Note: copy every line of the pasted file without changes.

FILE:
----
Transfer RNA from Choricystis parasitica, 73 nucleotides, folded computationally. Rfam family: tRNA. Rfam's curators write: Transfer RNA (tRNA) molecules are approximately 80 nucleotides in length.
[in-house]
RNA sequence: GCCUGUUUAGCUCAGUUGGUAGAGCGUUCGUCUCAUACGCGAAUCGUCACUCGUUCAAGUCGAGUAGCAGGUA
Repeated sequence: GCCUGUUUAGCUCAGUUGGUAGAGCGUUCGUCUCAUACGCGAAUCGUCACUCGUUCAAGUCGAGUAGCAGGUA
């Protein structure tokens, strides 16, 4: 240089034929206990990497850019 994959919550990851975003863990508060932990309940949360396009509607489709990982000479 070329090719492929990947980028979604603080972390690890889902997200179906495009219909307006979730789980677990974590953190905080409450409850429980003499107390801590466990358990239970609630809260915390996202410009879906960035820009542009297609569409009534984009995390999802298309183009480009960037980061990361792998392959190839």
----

Transfer RNA from Choricystis parasitica, 73 nucleotides, folded computationally. Rfam family: tRNA. Rfam's curators write: Transfer RNA (tRNA) molecules are approximately 80 nucleotides in length.
[in-house]
RNA sequence: GCCUGUUUAGCUCAGUUGGUAGAGCGUUCGUCUCAUACGCGAAUCGUCACUCGUUCAAGUCGAGUAGCAGGUA
Repeated sequence: GCCUGUUUAGCUCAGUUGGUAGAGCGUUCGUCUCAUACGCGAAUCGUCACUCGUUCAAGUCGAGUAGCAGGUA
């Protein structure tokens, strides 16, 4: 240089034929206990990497850019 994959919550990851975003863990508060932990309940949360396009509607489709990982000479 070329090719492929990947980028979604603080972390690890889902997200179906495009219909307006979730789980677990974590953190905080409450409850429980003499107390801590466990358990239970609630809260915390996202410009879906960035820009542009297609569409009534984009995390999802298309183009480009960037980061990361792998392959190839």